We have reported that plasma contains a factor (circulating shock protein, CSP) that induces cellular depolarization and fluid uptake by cells in vitro. Plasma levels of CSP are elevated following hemorrhage in the rate and the dog and sepsis in the rat. These actions of CSP are contrary to the normal compensatory mechanisms that move fluid out of cells and into the interstitium to effect full restitution of blood volume. CSP is a 200 kD protein complex containing a 70-80 kD peptide, which was sequenced and identified as vitronectin (Vn), and a strongly associating 54kD peptide which appears to be the acute phase protein plasminogen activator inhibitor1 (PAI1). PAI1 induces depolarization with an apparent KM of 1000nM, addition of Vn decreases the KM to 100nM and in the presence of Vn and Fe3+ the KM is 1nM. Plasminogen activators (PA) which specifically bind and hydrolyze PAI1, convert PAI1 into a form (PAI1 act) that has greatly enhanced depolarizing activity.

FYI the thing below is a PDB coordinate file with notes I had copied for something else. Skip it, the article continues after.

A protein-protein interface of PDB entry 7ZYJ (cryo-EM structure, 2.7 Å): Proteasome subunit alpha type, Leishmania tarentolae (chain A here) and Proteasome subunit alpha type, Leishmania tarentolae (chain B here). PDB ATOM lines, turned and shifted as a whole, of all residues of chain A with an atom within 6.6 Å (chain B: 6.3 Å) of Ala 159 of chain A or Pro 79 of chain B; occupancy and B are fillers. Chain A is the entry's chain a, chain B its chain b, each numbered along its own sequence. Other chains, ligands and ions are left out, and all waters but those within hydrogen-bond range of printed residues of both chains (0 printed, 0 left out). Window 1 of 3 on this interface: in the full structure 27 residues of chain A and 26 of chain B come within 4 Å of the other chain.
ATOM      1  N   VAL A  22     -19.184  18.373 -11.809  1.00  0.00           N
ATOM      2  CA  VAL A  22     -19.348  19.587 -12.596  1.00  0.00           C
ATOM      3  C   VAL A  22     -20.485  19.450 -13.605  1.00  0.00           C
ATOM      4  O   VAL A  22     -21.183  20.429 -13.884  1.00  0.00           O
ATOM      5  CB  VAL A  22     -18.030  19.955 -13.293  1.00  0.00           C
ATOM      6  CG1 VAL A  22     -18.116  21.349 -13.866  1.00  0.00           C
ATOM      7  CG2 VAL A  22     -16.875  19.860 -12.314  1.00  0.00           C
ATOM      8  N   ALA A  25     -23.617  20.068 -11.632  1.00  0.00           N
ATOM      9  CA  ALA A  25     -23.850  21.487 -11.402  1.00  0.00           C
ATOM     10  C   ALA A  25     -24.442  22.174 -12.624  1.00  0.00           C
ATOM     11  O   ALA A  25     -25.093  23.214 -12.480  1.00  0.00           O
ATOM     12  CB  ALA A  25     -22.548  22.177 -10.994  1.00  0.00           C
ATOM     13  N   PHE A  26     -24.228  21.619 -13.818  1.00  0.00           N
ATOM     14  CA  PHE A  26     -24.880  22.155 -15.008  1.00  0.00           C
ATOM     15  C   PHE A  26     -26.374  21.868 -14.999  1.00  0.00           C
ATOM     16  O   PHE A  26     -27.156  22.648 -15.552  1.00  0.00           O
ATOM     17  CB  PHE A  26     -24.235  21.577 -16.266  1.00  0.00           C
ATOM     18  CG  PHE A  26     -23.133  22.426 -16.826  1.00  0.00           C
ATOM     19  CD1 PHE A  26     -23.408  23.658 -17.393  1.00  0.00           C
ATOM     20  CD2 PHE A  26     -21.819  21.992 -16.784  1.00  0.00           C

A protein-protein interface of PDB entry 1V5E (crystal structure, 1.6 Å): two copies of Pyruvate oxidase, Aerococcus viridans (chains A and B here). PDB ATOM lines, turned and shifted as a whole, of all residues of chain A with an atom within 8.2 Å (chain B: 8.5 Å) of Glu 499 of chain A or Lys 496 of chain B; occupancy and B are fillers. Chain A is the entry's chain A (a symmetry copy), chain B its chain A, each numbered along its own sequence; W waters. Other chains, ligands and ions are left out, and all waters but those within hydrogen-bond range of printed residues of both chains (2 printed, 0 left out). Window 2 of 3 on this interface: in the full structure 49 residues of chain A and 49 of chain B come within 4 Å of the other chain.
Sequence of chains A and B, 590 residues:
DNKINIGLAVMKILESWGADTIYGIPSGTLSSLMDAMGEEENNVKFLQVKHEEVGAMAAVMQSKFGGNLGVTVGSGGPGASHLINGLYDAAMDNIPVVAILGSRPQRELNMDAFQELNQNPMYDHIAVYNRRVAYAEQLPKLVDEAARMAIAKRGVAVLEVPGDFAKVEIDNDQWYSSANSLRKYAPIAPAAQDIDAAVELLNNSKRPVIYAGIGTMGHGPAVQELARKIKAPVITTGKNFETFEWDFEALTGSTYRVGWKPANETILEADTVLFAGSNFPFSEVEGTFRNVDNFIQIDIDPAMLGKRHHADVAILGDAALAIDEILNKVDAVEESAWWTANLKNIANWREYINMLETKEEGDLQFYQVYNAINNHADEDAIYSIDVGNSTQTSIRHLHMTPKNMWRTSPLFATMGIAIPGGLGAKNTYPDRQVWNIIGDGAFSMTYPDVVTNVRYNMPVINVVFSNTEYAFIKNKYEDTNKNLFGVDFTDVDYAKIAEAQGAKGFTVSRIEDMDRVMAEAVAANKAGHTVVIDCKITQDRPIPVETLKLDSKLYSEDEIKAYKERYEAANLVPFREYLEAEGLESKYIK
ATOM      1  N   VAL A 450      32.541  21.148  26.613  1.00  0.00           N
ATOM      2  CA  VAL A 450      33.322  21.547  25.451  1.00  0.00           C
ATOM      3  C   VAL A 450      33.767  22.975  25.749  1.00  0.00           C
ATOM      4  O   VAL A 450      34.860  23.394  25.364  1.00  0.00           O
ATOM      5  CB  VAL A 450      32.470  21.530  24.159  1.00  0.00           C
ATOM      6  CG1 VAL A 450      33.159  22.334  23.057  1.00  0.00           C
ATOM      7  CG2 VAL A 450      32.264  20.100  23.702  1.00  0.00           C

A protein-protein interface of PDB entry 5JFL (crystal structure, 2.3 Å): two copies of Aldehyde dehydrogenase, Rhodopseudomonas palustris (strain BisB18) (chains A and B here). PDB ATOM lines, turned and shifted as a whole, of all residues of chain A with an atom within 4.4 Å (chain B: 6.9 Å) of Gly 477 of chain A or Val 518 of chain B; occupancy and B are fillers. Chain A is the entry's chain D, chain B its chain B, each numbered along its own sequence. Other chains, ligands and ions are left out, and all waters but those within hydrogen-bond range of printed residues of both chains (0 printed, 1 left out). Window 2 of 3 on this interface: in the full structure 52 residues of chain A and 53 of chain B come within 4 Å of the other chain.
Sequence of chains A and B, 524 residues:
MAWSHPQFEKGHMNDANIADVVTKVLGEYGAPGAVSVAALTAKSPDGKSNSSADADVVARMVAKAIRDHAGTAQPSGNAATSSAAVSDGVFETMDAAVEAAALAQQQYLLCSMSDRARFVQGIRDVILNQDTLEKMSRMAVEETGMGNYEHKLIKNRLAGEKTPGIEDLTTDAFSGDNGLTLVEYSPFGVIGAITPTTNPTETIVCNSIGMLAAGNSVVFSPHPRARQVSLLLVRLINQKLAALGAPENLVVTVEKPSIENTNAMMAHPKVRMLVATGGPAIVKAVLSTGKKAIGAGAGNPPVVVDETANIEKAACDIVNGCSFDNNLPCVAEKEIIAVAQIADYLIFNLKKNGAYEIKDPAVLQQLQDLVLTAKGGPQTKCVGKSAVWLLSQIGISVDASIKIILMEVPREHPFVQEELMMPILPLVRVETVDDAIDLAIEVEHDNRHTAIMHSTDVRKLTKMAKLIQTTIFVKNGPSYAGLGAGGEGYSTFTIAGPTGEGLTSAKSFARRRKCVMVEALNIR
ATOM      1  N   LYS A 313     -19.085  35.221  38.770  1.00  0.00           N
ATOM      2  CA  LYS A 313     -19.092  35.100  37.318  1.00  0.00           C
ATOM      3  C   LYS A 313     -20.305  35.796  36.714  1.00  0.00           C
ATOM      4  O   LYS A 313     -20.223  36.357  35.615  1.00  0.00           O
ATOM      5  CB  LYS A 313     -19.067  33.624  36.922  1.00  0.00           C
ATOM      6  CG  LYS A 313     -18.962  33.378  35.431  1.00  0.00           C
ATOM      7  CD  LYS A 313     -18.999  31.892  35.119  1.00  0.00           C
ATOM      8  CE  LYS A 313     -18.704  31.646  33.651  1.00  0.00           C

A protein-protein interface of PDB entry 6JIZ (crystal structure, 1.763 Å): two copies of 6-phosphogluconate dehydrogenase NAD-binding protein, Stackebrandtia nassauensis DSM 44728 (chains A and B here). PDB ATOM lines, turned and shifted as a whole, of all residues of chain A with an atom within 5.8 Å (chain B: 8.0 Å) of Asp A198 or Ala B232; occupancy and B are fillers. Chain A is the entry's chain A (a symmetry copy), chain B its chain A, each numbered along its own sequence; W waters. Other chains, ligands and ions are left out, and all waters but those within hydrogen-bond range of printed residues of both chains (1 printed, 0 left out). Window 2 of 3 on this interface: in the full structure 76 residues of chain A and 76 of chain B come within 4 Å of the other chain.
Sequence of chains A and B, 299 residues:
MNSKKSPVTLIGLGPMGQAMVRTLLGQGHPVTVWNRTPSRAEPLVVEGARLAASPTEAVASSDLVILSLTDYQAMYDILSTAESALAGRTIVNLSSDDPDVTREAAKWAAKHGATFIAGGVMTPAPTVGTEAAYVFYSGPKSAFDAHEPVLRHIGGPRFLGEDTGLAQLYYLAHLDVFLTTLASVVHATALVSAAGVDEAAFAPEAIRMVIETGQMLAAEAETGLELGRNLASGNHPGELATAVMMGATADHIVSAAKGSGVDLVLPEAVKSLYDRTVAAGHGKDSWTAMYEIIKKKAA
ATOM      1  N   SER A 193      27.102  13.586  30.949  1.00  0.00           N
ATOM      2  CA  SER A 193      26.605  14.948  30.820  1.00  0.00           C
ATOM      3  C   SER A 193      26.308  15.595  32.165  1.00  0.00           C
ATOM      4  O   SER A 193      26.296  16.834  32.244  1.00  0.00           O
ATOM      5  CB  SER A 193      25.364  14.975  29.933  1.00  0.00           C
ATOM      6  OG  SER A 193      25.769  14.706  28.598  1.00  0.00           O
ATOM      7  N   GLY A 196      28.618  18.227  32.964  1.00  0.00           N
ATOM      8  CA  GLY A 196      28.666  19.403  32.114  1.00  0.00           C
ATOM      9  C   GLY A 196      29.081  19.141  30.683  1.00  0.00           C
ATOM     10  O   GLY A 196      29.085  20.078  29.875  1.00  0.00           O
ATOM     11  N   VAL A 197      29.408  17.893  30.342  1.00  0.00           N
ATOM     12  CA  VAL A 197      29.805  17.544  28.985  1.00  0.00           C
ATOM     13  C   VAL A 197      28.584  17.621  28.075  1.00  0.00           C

The Specific Aims of this project are as follows. 1). We will study the factors that modify production and binding of PAI1 act, determine its identify and isolate its cell surface receptor. We will determine if the production and binding of Vn PAI1 to plasminogen activator forming Vn PAI1 PA, c) the cleavage of PAI1 by PA to release PAI1 act and d) the binding of PAI1act to its cellular receptor. The final amplitude of depolarization and the concentration of PAI1 act may be affected by phosphorylation subsequent hydrolysis, and by ferric iron. Thus, the experiments in this AIM examine the effects of modification of one or another molecule in the complex on the depolarizing activity of PAI1 act. 2). We will determine if a fixed volume hemorrhage or a hemorrhage that is proportional to the prevailing arterial pressure leads to changes in the plasma levels of PAI1 and changes in endothelial PAI1 mRNA, and if these changes are mediated through TNF, IL1 and glucocorticoid.